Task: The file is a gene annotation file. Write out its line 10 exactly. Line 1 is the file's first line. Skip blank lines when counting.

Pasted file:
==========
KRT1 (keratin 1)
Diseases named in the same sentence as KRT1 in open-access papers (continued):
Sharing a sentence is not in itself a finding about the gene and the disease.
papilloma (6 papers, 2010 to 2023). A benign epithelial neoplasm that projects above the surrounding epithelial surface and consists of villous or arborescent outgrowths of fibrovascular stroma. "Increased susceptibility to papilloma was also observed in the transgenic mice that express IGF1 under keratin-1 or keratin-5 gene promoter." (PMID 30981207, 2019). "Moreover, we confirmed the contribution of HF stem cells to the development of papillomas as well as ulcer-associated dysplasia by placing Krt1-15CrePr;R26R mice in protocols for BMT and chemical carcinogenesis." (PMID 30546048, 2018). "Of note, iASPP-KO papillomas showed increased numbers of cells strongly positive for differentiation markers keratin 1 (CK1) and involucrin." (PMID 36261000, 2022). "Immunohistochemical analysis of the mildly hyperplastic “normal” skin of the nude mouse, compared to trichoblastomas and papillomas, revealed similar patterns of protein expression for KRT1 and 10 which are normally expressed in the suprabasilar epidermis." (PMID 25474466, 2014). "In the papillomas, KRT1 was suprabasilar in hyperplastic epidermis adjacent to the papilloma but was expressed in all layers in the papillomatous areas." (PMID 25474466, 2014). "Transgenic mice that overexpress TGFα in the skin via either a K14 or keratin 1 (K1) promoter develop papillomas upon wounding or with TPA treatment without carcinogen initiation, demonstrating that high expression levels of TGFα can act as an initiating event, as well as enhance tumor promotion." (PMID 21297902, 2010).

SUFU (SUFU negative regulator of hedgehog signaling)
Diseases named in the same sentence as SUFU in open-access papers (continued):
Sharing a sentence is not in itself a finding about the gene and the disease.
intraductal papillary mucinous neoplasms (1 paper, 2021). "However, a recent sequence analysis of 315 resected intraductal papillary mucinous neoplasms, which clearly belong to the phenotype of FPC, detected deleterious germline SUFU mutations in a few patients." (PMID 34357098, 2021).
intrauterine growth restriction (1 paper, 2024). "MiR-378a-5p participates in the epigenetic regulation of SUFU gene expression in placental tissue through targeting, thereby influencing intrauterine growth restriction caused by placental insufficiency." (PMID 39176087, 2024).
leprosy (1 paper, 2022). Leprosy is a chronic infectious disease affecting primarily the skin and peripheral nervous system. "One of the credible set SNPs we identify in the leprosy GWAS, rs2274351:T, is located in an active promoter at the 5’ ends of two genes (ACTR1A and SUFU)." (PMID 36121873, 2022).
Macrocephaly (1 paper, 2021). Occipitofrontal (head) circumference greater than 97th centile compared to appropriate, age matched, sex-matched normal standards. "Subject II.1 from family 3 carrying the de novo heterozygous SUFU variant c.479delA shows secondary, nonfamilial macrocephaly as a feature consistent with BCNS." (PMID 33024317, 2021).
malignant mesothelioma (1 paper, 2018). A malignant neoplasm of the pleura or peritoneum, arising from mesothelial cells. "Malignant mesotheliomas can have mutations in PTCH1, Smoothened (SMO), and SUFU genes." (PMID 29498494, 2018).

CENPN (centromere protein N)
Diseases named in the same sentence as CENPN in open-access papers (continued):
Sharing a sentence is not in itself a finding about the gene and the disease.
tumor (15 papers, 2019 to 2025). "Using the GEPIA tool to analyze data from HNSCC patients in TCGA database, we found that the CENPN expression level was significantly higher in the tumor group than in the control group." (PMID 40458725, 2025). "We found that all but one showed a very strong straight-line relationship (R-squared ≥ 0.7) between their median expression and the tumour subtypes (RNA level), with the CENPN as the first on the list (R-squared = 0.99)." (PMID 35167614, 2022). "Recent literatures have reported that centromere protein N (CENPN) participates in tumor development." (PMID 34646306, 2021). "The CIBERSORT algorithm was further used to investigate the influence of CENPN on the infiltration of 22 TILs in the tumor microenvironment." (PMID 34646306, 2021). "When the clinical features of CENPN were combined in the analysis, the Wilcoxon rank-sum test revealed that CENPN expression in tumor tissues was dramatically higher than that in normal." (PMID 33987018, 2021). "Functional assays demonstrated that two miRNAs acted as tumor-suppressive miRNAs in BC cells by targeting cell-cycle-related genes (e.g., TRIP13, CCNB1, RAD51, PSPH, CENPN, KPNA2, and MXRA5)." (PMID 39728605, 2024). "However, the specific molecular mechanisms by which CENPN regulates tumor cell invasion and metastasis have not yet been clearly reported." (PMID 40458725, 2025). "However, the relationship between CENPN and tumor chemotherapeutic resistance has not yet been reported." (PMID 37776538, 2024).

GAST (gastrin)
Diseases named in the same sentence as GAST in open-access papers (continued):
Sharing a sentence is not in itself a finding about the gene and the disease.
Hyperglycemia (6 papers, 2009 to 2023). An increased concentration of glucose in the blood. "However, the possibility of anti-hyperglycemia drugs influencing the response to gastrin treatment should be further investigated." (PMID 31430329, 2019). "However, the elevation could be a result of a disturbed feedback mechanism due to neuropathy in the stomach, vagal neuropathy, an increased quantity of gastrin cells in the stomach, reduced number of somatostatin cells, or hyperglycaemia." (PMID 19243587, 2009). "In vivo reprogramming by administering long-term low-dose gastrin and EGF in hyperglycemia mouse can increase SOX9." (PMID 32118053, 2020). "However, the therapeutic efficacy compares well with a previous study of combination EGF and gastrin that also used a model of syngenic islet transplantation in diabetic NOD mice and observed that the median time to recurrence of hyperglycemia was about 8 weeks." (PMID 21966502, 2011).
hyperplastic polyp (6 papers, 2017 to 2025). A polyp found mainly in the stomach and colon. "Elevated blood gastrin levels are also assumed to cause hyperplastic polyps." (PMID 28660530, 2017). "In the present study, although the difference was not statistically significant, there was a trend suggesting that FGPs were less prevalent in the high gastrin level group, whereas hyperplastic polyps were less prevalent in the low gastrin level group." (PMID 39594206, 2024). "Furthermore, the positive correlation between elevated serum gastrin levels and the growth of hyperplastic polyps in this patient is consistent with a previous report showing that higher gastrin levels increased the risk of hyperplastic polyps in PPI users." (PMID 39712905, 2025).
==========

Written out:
leprosy (1 paper, 2022). Leprosy is a chronic infectious disease affecting primarily the skin and peripheral nervous system. "One of the credible set SNPs we identify in the leprosy GWAS, rs2274351:T, is located in an active promoter at the 5’ ends of two genes (ACTR1A and SUFU)." (PMID 36121873, 2022).